DevOps is about developers and operations working together, using the cloud as a single common language. Cloud computing is essential for a DevOps approach by enabling IT transformation and, through advanced tools and automation, helping organizations to streamline their approaches and embed DevOps processes to achieve business transformation.
A recent report from DORA found that companies who met all essential cloud characteristics were 23 times more likely to be in the elite group when it came to DevOps performance. Similarly, Redgate found that 43% of organizations that have adopted DevOps have server environments that are all or mostly cloud-based – compared to 12% of organizations that have not yet adopted DevOps.
In increasingly competitive markets, organizations rely on software and data to differentiate themselves and drive success. And this is underpinned by DevOps and the cloud, which provide the agility, speed, quality and flexibility to develop and deploy software quicker and more safely than before.
Successful IT transformation is supported by combining DevOps with cloud technology in a number of ways:
They help to bring products to market faster through quicker access to development environments and streamlined development processes;
Better automation of systems reduce the complexity and make system maintenance easier;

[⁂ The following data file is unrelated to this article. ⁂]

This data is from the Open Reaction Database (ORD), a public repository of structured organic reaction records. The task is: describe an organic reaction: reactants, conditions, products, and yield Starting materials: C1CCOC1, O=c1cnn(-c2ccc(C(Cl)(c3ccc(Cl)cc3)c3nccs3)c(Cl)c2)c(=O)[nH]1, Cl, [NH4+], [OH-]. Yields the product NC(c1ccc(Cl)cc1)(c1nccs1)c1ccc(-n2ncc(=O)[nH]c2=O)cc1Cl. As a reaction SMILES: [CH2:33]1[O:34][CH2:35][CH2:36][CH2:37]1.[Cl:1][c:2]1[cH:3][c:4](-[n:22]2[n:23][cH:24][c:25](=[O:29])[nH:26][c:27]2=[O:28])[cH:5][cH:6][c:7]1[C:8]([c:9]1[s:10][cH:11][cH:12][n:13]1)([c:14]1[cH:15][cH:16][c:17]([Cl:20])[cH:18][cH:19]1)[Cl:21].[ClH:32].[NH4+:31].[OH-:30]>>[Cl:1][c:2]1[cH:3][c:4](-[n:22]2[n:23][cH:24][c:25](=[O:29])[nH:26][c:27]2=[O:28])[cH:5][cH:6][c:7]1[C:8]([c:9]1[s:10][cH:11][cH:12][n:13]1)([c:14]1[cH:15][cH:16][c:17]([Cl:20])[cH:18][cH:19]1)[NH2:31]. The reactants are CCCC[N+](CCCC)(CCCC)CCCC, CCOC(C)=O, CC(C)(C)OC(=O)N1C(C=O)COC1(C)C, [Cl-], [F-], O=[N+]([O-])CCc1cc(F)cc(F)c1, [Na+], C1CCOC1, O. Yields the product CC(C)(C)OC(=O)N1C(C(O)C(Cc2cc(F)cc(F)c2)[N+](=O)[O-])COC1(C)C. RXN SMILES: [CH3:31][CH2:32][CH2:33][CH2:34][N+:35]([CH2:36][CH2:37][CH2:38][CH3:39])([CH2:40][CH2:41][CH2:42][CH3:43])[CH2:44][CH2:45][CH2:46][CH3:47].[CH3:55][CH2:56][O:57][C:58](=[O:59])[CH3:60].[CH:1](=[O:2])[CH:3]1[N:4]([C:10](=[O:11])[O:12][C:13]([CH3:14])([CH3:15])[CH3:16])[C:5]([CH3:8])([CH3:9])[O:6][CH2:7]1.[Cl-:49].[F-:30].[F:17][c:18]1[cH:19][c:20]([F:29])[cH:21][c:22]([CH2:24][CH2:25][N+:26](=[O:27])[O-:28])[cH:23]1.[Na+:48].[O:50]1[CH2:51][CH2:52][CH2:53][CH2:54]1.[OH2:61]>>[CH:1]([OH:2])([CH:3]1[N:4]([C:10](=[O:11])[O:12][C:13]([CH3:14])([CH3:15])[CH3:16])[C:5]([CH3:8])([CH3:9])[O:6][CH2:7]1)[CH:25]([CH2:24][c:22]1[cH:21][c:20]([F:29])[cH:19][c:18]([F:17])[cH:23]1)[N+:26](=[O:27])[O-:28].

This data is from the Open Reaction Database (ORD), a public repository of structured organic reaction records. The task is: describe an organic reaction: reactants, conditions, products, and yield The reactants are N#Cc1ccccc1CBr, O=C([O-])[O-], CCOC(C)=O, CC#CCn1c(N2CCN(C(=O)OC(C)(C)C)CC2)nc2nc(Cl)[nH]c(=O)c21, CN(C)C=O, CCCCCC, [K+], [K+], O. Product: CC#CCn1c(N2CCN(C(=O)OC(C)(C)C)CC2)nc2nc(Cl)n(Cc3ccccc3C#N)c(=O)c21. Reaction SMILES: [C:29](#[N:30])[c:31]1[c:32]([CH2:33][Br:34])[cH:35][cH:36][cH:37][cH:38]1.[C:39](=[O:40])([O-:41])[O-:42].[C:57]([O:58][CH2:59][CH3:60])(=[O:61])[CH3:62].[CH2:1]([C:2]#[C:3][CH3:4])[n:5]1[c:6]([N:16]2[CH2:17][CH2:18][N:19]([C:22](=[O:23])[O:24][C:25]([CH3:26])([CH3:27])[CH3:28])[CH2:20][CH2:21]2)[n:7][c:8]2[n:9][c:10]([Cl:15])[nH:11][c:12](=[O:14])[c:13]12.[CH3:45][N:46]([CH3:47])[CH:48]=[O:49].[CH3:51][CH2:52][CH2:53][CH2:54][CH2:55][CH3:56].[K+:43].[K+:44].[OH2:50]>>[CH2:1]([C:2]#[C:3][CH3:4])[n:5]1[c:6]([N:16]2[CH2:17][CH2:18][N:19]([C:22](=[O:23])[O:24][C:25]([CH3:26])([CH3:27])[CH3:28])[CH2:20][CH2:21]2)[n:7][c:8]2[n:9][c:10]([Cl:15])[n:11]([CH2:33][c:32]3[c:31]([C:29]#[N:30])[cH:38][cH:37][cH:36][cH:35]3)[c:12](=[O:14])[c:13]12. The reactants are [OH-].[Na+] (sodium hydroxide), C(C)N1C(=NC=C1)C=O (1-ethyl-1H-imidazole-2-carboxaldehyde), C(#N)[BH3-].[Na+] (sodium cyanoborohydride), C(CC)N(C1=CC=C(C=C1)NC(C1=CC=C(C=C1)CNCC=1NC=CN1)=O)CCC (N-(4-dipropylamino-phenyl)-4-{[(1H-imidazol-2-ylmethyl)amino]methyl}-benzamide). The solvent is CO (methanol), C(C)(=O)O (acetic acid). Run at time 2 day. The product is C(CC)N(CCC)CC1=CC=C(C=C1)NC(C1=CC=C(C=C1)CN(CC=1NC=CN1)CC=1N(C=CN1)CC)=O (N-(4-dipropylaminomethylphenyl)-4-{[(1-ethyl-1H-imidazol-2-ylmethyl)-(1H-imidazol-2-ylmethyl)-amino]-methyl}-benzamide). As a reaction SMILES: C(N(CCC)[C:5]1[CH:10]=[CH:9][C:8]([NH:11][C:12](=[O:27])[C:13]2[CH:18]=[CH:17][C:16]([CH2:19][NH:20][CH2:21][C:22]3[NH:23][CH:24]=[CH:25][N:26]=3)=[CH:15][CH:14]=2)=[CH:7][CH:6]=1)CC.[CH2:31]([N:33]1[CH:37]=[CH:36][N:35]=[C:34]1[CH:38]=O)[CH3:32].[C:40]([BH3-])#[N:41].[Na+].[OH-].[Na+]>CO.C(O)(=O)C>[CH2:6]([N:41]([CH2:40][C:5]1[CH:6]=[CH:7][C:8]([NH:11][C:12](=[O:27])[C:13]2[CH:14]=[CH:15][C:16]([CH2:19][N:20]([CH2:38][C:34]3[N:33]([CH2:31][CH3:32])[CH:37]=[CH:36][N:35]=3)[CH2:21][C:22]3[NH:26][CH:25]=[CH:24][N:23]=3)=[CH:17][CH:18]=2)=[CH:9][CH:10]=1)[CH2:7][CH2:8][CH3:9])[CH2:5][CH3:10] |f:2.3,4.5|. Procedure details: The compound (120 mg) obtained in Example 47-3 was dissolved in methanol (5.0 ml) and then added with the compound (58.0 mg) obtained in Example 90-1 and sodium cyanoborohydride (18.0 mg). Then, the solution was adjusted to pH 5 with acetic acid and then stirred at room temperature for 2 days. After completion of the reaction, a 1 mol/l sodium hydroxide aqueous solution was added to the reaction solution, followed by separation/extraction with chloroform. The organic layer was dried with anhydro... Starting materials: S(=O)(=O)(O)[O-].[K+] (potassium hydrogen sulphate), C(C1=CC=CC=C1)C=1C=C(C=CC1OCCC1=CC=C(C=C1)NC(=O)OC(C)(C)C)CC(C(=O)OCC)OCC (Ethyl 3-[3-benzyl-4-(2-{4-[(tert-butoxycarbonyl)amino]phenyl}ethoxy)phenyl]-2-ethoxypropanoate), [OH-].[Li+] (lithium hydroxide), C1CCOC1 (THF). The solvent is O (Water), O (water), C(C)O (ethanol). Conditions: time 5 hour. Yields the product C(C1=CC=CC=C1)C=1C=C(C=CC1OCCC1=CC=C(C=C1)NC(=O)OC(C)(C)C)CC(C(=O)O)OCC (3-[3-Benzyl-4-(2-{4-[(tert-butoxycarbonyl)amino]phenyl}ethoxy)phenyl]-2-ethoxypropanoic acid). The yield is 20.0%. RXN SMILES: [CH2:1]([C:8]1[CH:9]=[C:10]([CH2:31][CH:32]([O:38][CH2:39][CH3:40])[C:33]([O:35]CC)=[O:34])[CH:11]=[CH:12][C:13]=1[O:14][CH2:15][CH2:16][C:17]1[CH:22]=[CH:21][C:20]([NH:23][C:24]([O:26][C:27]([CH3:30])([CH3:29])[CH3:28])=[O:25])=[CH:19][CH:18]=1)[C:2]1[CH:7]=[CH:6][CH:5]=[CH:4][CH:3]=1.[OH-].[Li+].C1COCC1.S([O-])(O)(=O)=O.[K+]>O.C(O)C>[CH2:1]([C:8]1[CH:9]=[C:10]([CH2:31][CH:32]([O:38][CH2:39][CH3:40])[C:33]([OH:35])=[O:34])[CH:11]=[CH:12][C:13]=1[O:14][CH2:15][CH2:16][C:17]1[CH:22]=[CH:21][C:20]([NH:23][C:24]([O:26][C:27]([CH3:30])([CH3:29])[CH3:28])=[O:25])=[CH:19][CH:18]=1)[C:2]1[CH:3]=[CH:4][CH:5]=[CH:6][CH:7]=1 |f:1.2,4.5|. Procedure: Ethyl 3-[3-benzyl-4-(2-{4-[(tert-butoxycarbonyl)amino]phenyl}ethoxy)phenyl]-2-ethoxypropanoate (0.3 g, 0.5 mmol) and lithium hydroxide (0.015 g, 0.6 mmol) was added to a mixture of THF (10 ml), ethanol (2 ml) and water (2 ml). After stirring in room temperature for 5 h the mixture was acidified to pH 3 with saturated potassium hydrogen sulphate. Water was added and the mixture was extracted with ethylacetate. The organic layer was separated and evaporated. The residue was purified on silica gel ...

Increased security through automated, repeatable processes that eliminate errors and develop security controls from the start;
Cloud-based operations reduce downtime – facilitated by stateless cloud application development which increases availability, which then enhances business reliability and customer satisfaction.
Scalability which allows organizations to increase capacity automatically, or at the click of a button, in response to changes in demand.
One of the key enablers for DevOps is automation and the cloud can be completely automated. So, an organization that’s embraced agile ways of working and have started implementing it with DevOps will find a lot of synergies in the cloud. We could almost say DevOps is how we implement Agile and the cloud is where we implement it.
There’s more information how DevOps and the cloud are being used to benefit organizations in the DORA and Redgate research reports. You’ll find links to these in the Cloud Literacy Resources.
Daniel Ives has worked in the IT industry since leaving university in 1992, holding roles including support, analysis, development, project management and training. He has worked predominantly with Windows and uses a variety of programming languages and databases.
Daniel has been training full-time since 2001 and with QA since the beginning of 2006.
Daniel has been involved in the creation of numerous courses, the tailoring of courses and the design and delivery of graduate training programs for companies in the logistics, finance and public sectors.
Previous major projects with QA include Visual Studio pre-release events around Europe on behalf of Microsoft, providing input and advice to Microsoft at the beta stage of development of several of their .NET courses.
In industry, Daniel was involved in the manufacturing and logistics areas. He built a computer simulation of a £20million manufacturing plant during construction to assist in equipment purchasing decisions and chaired a performance measurement and enhancement project which resulted in a 2% improvement in delivery performance (on time and in full).